margin (CSS property)

Spec
Inherited Initial Version
No 0 CSS1
Browser support (more…)
IE5.5+ FF1+ SA1.3+ OP9.2+ CH2+
Buggy Full Full Full Full

Syntax

margin: { { length | percentage | auto }  1 to 4 values | inherit } ;

Description

In the normal flow of a document, margins are generally used to control the horizontal and vertical whitespace around elements. You can think of a margin as having the effect of pushing the element away from other elements on the page.

Refer to the sections on the CSS box model, collapsing margins, containing blocks, and floating and clearing to understand exactly how margins work for all elements. The section on inline formatting also explains how margins affect inline elements.

Also see The CSS Box Model for an overview of how margins are handled in relation to an element’s borders, padding, and width.

Example

This style rule assigns a margin of ten pixels to all four sides of paragraphs within the element with ID "example":

#example p {
  margin: 10px;
}

Value

The shorthand property margin allows all four sides of an element’s margins to be set using either one, two, three or four specified values. Refer to the mnemonic (TRouBLe) in Shorthand Properties as an easy way to remember the shorthand order of margins.

The property takes a CSS length (px, pt, em, and so on), the keyword auto, or a percentage of the width of the element’s containing block. Note that even for the top and bottom margins the percentage value will refer to the width of the containing block.

If the containing block’s width depends on the element to which percentage margins are applied, the resulting layout is undefined in CSS2.1. More verbosely this would be apparent for floated or absolutely positioned elements without an explicit width set, where a child element has margin expressed as a percentage. The parent element needs to know the dimensions of the child element to compute its own width (shrink-wrapping the contents), but the child box element also needs to know the parent's width to compute its margin (and hence its dimensions).

Negative values are allowed for margins (although implementation-specific limits may apply), and have the effect of pulling the element in the direction of the margin specified. This may cause the element to overlap other elements, which may, of course, be the desired effect. In cases where overlap occurs, we can determine the elements’ stacking levels by applying z-index values to them. In the case of non-positioned or floated elements, a z-index only takes effect when a position is set to relative for the elements, as a z-index can be applied only to positioned elements.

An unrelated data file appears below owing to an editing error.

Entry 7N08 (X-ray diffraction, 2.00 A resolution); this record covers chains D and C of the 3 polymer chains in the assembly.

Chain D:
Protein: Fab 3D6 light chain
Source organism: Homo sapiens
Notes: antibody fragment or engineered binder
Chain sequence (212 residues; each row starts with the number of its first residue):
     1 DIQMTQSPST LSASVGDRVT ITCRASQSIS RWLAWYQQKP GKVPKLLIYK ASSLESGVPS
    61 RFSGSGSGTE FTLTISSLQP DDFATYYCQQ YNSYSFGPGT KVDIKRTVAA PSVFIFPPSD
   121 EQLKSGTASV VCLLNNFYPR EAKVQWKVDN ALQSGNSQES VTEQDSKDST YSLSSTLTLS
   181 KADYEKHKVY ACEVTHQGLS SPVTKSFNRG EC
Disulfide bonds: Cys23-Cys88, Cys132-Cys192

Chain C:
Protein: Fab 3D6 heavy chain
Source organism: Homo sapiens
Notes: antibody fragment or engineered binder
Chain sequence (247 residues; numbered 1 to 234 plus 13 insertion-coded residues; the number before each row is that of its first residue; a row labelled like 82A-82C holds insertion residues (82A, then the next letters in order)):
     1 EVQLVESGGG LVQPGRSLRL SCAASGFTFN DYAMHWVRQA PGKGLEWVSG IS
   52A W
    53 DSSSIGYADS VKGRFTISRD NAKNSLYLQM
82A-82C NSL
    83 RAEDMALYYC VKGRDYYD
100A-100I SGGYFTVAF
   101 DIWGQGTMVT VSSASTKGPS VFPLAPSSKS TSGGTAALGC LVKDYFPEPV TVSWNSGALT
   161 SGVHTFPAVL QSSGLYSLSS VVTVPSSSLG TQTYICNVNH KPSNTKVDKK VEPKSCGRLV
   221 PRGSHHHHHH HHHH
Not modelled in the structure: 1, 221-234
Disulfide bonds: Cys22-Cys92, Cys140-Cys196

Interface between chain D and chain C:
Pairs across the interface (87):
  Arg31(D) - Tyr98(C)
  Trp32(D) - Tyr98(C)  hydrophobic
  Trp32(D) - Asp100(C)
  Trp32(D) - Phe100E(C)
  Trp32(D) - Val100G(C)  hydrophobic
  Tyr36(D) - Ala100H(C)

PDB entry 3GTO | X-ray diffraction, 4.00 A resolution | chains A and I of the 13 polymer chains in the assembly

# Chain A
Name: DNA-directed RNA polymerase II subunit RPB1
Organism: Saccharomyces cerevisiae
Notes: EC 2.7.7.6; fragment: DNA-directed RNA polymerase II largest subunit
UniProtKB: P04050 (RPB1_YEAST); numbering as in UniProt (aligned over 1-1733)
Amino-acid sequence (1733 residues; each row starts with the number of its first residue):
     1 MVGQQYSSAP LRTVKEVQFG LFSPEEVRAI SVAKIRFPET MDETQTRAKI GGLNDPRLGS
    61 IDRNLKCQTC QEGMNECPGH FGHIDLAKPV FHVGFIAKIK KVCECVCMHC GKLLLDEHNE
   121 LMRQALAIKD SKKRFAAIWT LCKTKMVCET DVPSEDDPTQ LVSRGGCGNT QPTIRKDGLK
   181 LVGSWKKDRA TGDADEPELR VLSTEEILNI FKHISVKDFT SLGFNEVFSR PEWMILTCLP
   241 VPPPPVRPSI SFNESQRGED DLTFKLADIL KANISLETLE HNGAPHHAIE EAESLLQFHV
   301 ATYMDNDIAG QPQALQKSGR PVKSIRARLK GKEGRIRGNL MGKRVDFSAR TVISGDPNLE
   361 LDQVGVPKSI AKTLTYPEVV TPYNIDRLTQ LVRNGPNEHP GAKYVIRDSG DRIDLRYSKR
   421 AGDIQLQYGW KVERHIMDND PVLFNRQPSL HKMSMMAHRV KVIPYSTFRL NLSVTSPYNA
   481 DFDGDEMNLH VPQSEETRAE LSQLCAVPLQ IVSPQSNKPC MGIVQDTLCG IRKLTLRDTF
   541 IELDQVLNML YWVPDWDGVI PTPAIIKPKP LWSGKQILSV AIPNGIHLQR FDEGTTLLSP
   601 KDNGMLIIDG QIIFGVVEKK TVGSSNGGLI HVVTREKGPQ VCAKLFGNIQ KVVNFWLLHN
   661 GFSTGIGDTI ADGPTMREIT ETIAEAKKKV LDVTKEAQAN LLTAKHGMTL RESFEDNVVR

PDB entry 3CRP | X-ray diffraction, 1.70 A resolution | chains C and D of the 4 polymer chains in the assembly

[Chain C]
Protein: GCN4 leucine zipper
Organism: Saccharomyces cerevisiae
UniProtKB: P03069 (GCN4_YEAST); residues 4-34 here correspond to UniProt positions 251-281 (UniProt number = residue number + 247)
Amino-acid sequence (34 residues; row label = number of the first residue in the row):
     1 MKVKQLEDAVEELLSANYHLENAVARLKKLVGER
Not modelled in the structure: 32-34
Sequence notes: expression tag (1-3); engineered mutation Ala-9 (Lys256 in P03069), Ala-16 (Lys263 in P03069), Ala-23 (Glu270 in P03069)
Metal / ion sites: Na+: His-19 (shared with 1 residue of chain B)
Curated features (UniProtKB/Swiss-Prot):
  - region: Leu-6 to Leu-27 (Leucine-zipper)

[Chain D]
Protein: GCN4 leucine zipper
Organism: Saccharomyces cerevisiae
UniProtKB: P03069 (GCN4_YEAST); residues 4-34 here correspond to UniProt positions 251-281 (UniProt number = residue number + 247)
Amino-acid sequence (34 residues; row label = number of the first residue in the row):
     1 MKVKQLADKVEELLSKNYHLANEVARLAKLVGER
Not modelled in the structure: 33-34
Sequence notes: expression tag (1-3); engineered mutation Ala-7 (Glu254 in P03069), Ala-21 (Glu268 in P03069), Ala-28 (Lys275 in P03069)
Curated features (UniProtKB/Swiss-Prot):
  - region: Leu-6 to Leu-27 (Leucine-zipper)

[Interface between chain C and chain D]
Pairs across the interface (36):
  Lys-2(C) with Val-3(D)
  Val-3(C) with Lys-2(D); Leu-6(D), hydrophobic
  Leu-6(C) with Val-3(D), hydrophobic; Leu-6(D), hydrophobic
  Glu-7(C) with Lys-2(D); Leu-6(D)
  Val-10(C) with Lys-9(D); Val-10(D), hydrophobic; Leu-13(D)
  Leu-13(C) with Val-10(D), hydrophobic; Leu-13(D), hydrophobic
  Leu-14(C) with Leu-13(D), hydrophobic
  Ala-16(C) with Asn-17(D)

Negative margins on floats are handled differently and the details are covered in Floating and Clearing.

When you use the value auto, you’re allowing the browser to calculate the margins for you automatically. In most cases, the calculated value will default either to zero or to the distance required to reach the parent element’s edge. In the case of a block element that has a specified width, left and right margins to which a value of auto is applied will be set to be equal. This will effectively center the element in the available space.

If margins are over-constrained—that is, the total of their specified dimensions is greater than the available content space—the browser will reset one of the margins to auto to overcome the problem.

Compatibility

Internet Explorer Firefox Safari Opera Chrome
5.5 6.0 7.0 8.0 1.0 1.5 2.0 3.0 3.5 1.3 2.0 3.1 4.0 9.2 9.5 10.0 2.0
Buggy Buggy Buggy Buggy Full Full Full Full Full Full Full Full Full Full Full Full Full

Internet Explorer version 6 in some instances incorrectly bases vertical margin percentage values on the width of the body element, rather than the containing block.

Internet Explorer version 5.5 (and version 6 in quirks mode) does not support the centering of a block element that has a specified width by setting its left and right margins to auto.

In Internet Explorer versions up to and including 6, the left or right margins are doubled on floated elements that touch their parents’ side edges. The margin value is doubled on the side that touches the parent. A simple fix for this problem is to set display to inline for the floated element.

Internet Explorer for Windows versions up to and including 7 differ in their handling of margin collapse from the CSS2.1 specifications. See Collapsing Margins for a detailed analysis.

If the value of the horizontal negative margins are greater or equal to the sum of the width, padding, and borders of the element, the width of the element effectively becomes zero. Some older browsers (for example, Mozilla 1.6 and earlier versions) will appear to ignore the position of the element, much as they would an absolute element. This causes issues where following elements may not correctly clear the element in question. However, most modern browsers don’t experience this issue.

Internet Explorer for Windows versions up to and including 7 don’t support the value inherit.

Internet Explorer for Windows version 8 doesn’t use the computed value of the parent’s margin when the keyword inherit is used (see James Hopkins for test case).

User-contributed notes

ID:
#2
Contributed:
by Paul O'B
Date:
Wed, 19 May 2010 08:47:36 GMT

IE6 and IE7 don't reset the default vertical margins of an element to zero when the shorthand margin:auto is used. You need to use margin:0 auto; instead.

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